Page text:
It’s a Small World in a Big Way

By John Bouhall, CPCU

Learn how your homeowner’s insurance premium is affected by big realities.

homeowner’s insurance premium

Read three key factors impacting your homeowner’s insurance premium.

The current and foreseeable trend in the homeowner’s insurance market is rising premiums. Three main factors are driving this upward trend, which is and will continue to affect the average price of homeowner’s insurance. While some homeowner insureds may consider individual options to reduce premium increases, economic and industry-related realities are controlling the market. Let’s look at what is happening and how these factors directly affect you, the homeowner insured.

1. Inflation.
The prices of goods and services that we all depend on are increasing. The pandemic has caused both widespread labor shortages and extreme supply chain disruptions. The ripple effect is consequential, all the way down to the average price for an individual homeowner’s insurance policy. Lack of workers has resulted in slower production. It costs more to convert trees into lumber, a staple in the repair and replacement of damaged property covered by homeowner’s insurance. Labor shortages in the transportation industry (shipping, trucking, rail) and materials packaging industry means inventory levels of building and repair materials are low or out-of-stock. Across the board, the cost to insurance companies to make repairs or replacements for covered homeowner’s insurance claims is rising.

2. Actual Losses.
One of the factors used by insurance companies to determine rates is actual losses. While Ohio is not a state with catastrophic exposure to hurricanes and earthquakes, it ranked 24th in 2020 tornado losses among the 50 U.S. states, according to Insurance Information Institute. Because of their frequency, tornados account for a major share of catastrophic property losses.Wind and hail events are increasing in frequency, and the threat of hail damage has broadened to include the Midwest, including Ohio. The National Oceanic Atmospheric Administration (NOAA) ranked Ohio 15th for U.S. states with the most major hail events in 2019.How do these events and statistics relate to you as a homeowner insured? Practically speaking, homeowner’s insurance is a requirement for homeowners who have a mortgage; a financial safety net for many accidental and unexpected losses; a form of peace of mind. Technically speaking, homeowner’s insurance is a defined transfer of risk from the homeowner to the insurance company. However, when homeowner’s insurance companies are continually paying out more dollars for covered, actual losses, rate and premium increases follow.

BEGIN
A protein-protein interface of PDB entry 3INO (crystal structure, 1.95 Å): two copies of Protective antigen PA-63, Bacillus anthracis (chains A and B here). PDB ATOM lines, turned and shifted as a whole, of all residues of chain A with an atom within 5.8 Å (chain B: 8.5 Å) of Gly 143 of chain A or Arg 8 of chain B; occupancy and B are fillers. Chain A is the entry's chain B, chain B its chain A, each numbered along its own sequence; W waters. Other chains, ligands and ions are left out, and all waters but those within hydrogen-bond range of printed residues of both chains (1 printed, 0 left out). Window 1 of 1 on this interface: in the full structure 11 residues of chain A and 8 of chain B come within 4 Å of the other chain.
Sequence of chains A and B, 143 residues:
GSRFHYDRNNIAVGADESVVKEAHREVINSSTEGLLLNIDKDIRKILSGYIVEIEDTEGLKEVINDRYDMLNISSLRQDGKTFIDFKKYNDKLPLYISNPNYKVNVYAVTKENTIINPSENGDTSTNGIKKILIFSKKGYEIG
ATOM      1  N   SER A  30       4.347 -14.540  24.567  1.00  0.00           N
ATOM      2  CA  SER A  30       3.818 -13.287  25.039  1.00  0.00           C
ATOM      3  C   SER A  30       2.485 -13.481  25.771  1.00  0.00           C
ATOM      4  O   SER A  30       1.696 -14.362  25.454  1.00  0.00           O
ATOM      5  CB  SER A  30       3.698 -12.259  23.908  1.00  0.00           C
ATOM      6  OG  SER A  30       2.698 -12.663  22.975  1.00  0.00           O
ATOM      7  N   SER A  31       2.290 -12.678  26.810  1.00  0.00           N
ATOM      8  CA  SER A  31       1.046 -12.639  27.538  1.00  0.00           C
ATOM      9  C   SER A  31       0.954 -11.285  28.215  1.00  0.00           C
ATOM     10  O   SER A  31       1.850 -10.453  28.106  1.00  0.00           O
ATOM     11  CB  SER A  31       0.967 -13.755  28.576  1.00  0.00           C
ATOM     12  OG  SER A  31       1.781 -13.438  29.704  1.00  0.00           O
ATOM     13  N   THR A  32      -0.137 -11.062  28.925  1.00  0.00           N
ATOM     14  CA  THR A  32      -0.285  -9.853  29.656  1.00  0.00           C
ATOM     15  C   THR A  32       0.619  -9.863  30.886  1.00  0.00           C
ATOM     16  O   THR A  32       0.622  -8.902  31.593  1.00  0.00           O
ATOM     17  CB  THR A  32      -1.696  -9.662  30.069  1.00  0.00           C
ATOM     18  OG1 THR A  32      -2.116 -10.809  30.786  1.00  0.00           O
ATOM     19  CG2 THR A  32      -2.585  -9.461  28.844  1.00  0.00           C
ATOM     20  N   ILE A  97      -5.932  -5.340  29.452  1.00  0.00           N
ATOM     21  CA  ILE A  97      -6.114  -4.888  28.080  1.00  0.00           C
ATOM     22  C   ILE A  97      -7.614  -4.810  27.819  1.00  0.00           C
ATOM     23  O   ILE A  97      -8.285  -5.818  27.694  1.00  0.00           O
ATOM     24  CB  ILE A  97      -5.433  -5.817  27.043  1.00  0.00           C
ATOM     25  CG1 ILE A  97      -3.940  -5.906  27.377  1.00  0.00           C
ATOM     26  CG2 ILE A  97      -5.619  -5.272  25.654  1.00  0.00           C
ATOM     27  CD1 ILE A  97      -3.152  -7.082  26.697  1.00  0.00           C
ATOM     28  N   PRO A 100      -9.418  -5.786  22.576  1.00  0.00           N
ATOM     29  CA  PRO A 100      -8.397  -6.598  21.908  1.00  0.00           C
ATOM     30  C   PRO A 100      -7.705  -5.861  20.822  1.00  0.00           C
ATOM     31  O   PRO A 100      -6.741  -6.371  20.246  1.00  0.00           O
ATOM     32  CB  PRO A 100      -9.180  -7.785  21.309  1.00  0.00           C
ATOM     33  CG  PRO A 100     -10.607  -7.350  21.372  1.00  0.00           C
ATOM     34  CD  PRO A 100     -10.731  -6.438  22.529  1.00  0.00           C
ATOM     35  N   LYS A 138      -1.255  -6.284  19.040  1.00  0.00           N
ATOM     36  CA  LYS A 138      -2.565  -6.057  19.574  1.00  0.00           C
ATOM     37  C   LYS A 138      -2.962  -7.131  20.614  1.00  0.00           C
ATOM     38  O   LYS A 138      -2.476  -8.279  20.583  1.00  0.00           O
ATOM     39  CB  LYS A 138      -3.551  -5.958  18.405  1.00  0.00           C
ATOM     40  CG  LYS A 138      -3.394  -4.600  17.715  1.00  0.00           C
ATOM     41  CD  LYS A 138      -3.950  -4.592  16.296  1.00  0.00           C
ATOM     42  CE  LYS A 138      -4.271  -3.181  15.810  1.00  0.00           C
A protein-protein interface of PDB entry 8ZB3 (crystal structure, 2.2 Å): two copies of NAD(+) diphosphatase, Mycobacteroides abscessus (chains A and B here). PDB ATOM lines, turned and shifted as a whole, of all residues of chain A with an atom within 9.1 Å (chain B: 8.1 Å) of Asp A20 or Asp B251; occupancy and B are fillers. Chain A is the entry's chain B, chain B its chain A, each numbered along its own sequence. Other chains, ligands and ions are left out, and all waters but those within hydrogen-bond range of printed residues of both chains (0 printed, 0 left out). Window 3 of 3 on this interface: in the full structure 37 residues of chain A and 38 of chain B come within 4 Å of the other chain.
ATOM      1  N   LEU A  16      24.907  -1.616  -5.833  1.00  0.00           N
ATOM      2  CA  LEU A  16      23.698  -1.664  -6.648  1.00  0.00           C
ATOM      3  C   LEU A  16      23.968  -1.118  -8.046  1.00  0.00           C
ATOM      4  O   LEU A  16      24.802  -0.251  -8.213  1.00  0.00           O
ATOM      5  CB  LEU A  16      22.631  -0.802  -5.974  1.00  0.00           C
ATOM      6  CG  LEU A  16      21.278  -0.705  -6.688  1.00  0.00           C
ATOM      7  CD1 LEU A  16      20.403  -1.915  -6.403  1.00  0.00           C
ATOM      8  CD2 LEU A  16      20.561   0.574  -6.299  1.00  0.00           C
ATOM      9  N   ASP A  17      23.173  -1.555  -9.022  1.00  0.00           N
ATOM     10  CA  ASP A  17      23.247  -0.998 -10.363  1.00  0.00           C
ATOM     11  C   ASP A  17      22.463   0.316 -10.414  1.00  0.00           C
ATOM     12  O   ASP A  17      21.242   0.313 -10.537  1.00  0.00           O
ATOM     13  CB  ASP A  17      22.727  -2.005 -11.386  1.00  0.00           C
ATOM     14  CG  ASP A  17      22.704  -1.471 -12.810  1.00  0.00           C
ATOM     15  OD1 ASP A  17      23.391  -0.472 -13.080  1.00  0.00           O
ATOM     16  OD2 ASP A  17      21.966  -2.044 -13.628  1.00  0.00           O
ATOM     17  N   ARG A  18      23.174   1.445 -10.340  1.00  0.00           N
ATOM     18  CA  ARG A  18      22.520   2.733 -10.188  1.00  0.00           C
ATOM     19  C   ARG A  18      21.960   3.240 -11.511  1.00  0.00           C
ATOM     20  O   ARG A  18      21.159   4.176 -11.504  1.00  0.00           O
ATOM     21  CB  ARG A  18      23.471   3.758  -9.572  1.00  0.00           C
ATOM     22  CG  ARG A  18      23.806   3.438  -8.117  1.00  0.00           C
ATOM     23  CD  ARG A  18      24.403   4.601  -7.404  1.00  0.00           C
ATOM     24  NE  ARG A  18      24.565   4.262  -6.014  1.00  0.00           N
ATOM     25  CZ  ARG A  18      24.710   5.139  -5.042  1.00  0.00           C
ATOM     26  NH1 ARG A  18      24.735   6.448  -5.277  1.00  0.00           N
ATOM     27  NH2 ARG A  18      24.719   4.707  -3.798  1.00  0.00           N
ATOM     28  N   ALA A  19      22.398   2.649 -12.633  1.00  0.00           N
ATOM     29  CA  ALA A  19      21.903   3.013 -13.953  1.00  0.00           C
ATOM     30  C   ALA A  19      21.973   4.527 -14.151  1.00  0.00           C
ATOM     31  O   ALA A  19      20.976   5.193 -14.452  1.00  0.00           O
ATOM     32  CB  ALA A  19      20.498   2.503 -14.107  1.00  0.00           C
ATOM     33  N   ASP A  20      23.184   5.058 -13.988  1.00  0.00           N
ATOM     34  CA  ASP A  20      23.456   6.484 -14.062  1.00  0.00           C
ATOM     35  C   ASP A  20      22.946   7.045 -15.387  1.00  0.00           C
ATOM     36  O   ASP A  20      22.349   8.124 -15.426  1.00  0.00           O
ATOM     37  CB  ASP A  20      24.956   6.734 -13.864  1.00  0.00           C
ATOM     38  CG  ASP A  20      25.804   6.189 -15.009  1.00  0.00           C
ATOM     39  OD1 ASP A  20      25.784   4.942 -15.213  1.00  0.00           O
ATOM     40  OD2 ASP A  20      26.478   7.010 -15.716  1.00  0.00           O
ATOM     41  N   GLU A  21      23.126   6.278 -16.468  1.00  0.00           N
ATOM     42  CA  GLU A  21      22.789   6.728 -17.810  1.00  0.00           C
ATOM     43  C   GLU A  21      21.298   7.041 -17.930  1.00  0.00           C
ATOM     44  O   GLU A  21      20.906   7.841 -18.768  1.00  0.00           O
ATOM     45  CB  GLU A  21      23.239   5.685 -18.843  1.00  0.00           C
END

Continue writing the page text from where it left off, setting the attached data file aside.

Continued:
3. Unanticipated, Catastrophic Losses.
For decades, the insurance industry has utilized some level of predictive analytics to forecast anticipated losses. In the last few years though, predictive models have hit a wall of unprecedented surprise. Consider four recent huge, disruptive, and surprise loss events in the U.S.:

#1 Western Kentucky tornado in December 2021
#2 Disastrous wildfires in the western U.S. in 2021
#3 Midwest Derecho in August 2020
#4 Texas freeze in February 2021

Insurance companies are still in the process of paying out covered losses resulting from the above four events. Many insurance companies, including homeowner’s insurance companies, operate in multiple states. So, while the losses themselves were not in Ohio, they affect insurance companies operating in Ohio, as well as the entire insurance industry. The point is whatever companies are paying claims resulting from these losses have taken large, unexpected hits. Financially healthy companies are capable of recovering from a few surprises, but very few, if any, can sustain ongoing, unanticipated claim payments, year after year. Rising rates and premiums are an initial, go-to response to cope with unpredictable surprise.

Your Trusted Choice Independent Insurance Agent at Richey-Barrett Insurance is the key to quality homeowner’s insurance coverage. Call today to review your policy and discuss options which may lower individual premium increases.

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